Lasting Power of Attorney Case Study
03 August 2015
Mr S was recently widowed. Under his late wife’s Will he received her entire Estate. Mr S was concerned about what would happen if he became unable to manage his own affairs particularly given that all their matrimonial assets are in his sole name.
Mr S always just assumed that his children would automatically be allowed to deal with his affairs as his next of kin but he wanted to check his legal position.
Mr S was right to be concerned because at that time there was no-one with the authority to manage his affairs. Co-op Legal Services recommended that Mr S put in place a Lasting Power of Attorney. This means that if he ever lost capacity perhaps through age, illness or accident then he would have someone he trusted to make decisions of his behalf.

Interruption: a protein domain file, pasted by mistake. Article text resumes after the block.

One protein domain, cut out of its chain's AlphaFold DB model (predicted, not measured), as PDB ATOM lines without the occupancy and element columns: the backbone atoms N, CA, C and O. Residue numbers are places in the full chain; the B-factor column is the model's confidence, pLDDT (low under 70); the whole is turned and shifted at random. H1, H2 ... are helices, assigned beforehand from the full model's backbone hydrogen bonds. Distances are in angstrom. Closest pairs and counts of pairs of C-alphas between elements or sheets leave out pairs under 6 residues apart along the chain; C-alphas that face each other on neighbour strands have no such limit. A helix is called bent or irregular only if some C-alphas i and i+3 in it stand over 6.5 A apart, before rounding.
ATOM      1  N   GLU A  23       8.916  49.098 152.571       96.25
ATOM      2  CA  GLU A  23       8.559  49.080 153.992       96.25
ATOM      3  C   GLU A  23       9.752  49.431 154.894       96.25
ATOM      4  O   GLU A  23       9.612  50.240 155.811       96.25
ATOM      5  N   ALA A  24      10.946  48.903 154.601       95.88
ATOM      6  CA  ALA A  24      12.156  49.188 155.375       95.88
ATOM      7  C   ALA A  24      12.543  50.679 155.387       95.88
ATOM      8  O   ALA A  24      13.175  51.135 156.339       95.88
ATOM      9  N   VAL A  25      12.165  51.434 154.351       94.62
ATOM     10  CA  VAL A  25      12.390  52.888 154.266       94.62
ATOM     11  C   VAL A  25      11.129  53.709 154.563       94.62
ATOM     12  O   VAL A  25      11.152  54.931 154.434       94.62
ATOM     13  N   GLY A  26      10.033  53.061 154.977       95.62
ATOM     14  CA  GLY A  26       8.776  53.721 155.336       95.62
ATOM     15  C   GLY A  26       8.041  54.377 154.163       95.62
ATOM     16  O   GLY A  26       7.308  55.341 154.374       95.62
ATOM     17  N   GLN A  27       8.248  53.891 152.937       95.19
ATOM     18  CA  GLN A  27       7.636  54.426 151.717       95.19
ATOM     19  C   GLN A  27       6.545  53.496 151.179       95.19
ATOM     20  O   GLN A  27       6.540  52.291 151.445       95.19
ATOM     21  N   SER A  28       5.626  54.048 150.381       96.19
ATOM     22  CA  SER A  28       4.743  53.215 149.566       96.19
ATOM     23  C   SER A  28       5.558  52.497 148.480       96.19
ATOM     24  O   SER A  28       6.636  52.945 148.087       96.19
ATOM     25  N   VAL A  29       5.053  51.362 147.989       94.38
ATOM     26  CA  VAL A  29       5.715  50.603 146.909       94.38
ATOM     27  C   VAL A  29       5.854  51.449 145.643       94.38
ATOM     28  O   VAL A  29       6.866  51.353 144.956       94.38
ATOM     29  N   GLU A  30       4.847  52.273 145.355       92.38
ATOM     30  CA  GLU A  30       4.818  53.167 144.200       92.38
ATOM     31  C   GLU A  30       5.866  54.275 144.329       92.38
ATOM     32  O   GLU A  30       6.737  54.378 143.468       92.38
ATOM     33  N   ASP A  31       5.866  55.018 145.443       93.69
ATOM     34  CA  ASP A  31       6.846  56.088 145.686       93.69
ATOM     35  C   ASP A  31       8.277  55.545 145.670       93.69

There are two types of Lasting Power of Attorney. One covers Property and Financial Affairs and the other covers Health and Welfare.
By making one or both types of Lasting Power of Attorney at the same time, Mr S could appoint his children to be his attorneys and decide whether they should make decisions jointly or independently of each other. He could also appoint a replacement attorney if his children are unable to act.